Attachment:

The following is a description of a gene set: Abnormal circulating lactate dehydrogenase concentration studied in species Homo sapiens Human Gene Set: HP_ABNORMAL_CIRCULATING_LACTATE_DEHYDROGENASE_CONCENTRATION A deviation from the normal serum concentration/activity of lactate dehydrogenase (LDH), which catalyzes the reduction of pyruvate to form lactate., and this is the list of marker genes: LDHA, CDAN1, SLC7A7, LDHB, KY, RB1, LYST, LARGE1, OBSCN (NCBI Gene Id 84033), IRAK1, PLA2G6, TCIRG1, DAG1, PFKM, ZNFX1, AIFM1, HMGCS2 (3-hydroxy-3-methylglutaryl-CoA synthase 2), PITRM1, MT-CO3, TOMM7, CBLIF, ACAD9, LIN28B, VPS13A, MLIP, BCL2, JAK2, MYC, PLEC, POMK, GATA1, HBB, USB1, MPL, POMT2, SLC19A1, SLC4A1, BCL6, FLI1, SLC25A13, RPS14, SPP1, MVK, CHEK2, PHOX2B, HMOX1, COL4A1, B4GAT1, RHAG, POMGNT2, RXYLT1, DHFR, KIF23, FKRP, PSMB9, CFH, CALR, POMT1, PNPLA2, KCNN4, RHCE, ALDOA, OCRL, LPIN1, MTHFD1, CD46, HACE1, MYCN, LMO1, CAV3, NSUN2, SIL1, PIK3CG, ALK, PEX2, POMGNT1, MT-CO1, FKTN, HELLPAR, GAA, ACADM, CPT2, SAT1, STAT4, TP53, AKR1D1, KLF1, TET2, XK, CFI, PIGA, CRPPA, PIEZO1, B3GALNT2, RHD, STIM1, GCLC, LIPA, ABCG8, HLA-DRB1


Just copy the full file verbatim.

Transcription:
The following is a description of a gene set: Abnormal circulating lactate dehydrogenase concentration studied in species Homo sapiens Human Gene Set: HP_ABNORMAL_CIRCULATING_LACTATE_DEHYDROGENASE_CONCENTRATION A deviation from the normal serum concentration/activity of lactate dehydrogenase (LDH), which catalyzes the reduction of pyruvate to form lactate., and this is the list of marker genes: LDHA, CDAN1, SLC7A7, LDHB, KY, RB1, LYST, LARGE1, OBSCN (NCBI Gene Id 84033), IRAK1, PLA2G6, TCIRG1, DAG1, PFKM, ZNFX1, AIFM1, HMGCS2 (3-hydroxy-3-methylglutaryl-CoA synthase 2), PITRM1, MT-CO3, TOMM7, CBLIF, ACAD9, LIN28B, VPS13A, MLIP, BCL2, JAK2, MYC, PLEC, POMK, GATA1, HBB, USB1, MPL, POMT2, SLC19A1, SLC4A1, BCL6, FLI1, SLC25A13, RPS14, SPP1, MVK, CHEK2, PHOX2B, HMOX1, COL4A1, B4GAT1, RHAG, POMGNT2, RXYLT1, DHFR, KIF23, FKRP, PSMB9, CFH, CALR, POMT1, PNPLA2, KCNN4, RHCE, ALDOA, OCRL, LPIN1, MTHFD1, CD46, HACE1, MYCN, LMO1, CAV3, NSUN2, SIL1, PIK3CG, ALK, PEX2, POMGNT1, MT-CO1, FKTN, HELLPAR, GAA, ACADM, CPT2, SAT1, STAT4, TP53, AKR1D1, KLF1, TET2, XK, CFI, PIGA, CRPPA, PIEZO1, B3GALNT2, RHD, STIM1, GCLC, LIPA, ABCG8, HLA-DRB1